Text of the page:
House View, September 2021
The 'Who pays the bill?' investment theme we outlined at the start of this year remains valid, with differences in the post-pandemic recovery making country (and sector) differentiation especially important. The shape of recovery plans means that we remain committed to our 'Green Marshall Plan' theme, while persistent supply bottlenecks make the 'companies with pricing power' theme even more relevant than before.
As restrictions on payouts to shareholders are lifted and earnings rise, 'dividends are back' remains a favourite theme. And a look at deal volumes means 'The resurgence of M&A' is still on the investment agenda. - We still see opportunities in corporate bonds, as per our 'credit trilogy', while negative real rates mean we are underweight government bonds in the US and Europe. In a low-yield world, we continue to believe in the virtues of private and real assets.
We believe that advanced economies will prove resilient to lingering covid concerns. However, we continue to monitor the potential for pandemic developments in Asia to put further pressure on global supply chains.
Recognising slowing growth momentum amid supply-chain and labour-market issues, we have cut our 2021 GDP growth forecast for the US to 6.1% (from 6.5%). But we are raising our forecast for 2022 to 3.9%. With all eyes on the German federal election this month, we have revised up our GDP forecast for the euro area this year to 5.0% (from 4.3%). We have left our 2022 forecast unchanged at 4.5%.
A sharper-than-expected deterioration in data and stringent response to new covid outbreaks have led us to revise down our GDP growth forecast for China this year to 8.1% (from 9.0%). We have also downgraded our forecast for Japan, to 2.1% from a previous forecast of 2.5%.
Given that the Fed still looks unlikely to raise rates before 2023 and given our belief that the global economy will prove resilient to covid variants, we see limited potential for the US dollar in the months ahead and a chance that cyclical currencies rebound from their recent poor showings. But dollar weakening may be shallower than expected at the start of the year.
After an exceptionally strong Q2 earnings season, H2 should see earnings start to normalise. But we still believe the short-term outlook looks good for European financials, particularly banks. Despite the issues they face, industrials likewise still look attractive, as does Big Tech (including in China).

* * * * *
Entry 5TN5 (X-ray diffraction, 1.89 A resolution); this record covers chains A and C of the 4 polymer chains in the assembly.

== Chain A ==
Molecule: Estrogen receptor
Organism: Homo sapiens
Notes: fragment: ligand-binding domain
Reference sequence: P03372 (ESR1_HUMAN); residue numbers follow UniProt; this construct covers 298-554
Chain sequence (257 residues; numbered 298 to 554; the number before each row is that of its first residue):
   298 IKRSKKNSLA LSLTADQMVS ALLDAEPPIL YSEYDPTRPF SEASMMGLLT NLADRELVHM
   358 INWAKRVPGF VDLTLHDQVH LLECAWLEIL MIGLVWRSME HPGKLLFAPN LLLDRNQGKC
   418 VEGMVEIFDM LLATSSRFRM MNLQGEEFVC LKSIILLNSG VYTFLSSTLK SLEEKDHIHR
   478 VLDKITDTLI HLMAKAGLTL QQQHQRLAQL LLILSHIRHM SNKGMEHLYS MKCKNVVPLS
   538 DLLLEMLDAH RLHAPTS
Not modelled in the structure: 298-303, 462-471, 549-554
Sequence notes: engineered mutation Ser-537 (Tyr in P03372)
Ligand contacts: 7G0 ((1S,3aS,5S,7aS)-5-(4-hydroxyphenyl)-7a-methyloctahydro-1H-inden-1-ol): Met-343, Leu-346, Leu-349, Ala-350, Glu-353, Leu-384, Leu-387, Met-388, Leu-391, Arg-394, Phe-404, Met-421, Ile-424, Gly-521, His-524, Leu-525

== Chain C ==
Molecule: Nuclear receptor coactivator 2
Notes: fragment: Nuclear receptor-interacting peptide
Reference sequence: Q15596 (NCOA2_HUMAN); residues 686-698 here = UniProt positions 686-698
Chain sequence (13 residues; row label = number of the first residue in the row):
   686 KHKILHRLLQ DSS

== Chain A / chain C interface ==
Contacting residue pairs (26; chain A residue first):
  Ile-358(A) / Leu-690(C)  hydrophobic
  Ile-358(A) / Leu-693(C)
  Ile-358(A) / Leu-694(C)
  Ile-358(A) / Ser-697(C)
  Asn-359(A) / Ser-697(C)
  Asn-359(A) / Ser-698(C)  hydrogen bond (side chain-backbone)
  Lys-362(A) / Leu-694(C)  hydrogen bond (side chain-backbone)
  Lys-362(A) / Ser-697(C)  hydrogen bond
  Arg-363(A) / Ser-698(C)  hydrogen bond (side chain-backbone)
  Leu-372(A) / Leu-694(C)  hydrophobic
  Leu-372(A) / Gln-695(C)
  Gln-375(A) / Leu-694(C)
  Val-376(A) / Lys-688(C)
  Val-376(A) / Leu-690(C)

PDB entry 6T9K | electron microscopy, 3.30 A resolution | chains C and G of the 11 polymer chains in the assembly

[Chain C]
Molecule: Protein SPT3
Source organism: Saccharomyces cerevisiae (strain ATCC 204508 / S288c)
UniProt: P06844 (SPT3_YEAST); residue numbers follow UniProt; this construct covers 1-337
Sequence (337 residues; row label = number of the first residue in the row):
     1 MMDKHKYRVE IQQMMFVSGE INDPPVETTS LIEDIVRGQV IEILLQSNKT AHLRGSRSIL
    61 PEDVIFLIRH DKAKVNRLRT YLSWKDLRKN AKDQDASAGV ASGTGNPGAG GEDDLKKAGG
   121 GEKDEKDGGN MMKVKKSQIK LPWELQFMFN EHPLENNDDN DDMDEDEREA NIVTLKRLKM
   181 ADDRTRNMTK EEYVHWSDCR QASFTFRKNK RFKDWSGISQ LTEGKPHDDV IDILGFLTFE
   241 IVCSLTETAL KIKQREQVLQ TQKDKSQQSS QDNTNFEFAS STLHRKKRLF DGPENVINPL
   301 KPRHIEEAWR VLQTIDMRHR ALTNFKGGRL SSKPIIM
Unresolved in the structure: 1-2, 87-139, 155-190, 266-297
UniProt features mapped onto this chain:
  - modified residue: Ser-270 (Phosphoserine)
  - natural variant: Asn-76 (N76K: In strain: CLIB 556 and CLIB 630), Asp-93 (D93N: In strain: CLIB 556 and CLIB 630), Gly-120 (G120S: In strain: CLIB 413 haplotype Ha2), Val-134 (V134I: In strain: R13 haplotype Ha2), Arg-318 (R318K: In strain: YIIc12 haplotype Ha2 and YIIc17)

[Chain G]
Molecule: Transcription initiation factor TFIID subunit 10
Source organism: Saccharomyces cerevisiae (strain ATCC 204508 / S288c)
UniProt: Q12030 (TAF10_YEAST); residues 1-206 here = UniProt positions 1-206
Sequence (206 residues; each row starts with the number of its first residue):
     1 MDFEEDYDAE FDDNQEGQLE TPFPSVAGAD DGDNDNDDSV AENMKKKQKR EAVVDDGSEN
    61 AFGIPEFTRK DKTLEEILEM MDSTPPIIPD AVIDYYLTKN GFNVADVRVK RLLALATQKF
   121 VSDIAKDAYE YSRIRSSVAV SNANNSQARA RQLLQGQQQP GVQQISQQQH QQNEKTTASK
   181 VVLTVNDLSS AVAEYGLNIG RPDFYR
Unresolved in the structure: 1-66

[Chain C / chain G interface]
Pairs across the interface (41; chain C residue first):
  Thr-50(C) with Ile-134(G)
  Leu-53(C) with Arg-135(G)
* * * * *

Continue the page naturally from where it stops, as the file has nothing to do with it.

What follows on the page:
Despite some slackening, earnings growth in developed markets (DM) should remain healthy in the coming quarters. We expect cash returns to assume greater importance as earnings normalise, particularly in Europe. As we revise up our year-end price targets for equity indices, we expect valuations to fall relative to historical data and sovereign yields. We remain neutral on DM equities overall, while a peak in earnings momentum has led to a slowdown in sector rotation.
More subdued upwards earnings revisions and rising concerns about the growth outlook and regulatory crackdowns in China mean emerging-market (EM) equities have been underperforming their DM peers. While EM earnings trends remain robust, at this stage we continue to favour DM equities.
With Fed tapering already well telegraphed, we have decided to reduce our year-end forecast for the 10-year US Treasury yield to 1.6%. But we think yields could continue to climb gradually in 2022 if inflation proves sticky. We expect TIPS yields to remain negative over the coming months. Our year-end forecast for the 10-year TIPS yield is now -0.8%, compared to our previous forecast of -0.1%.
While spreads on corporate bonds have continued to contract, we still see opportunities. These can be found by investing in financials' subordinated debt and corporate hybrids as well as by taking advantage of credit spread movements to add duration tactically. We also continue to like 'rising stars' (companies on the cusp of being upgraded from high yield to investment grade). But we continue to avoid the lower reaches of the ratings scale.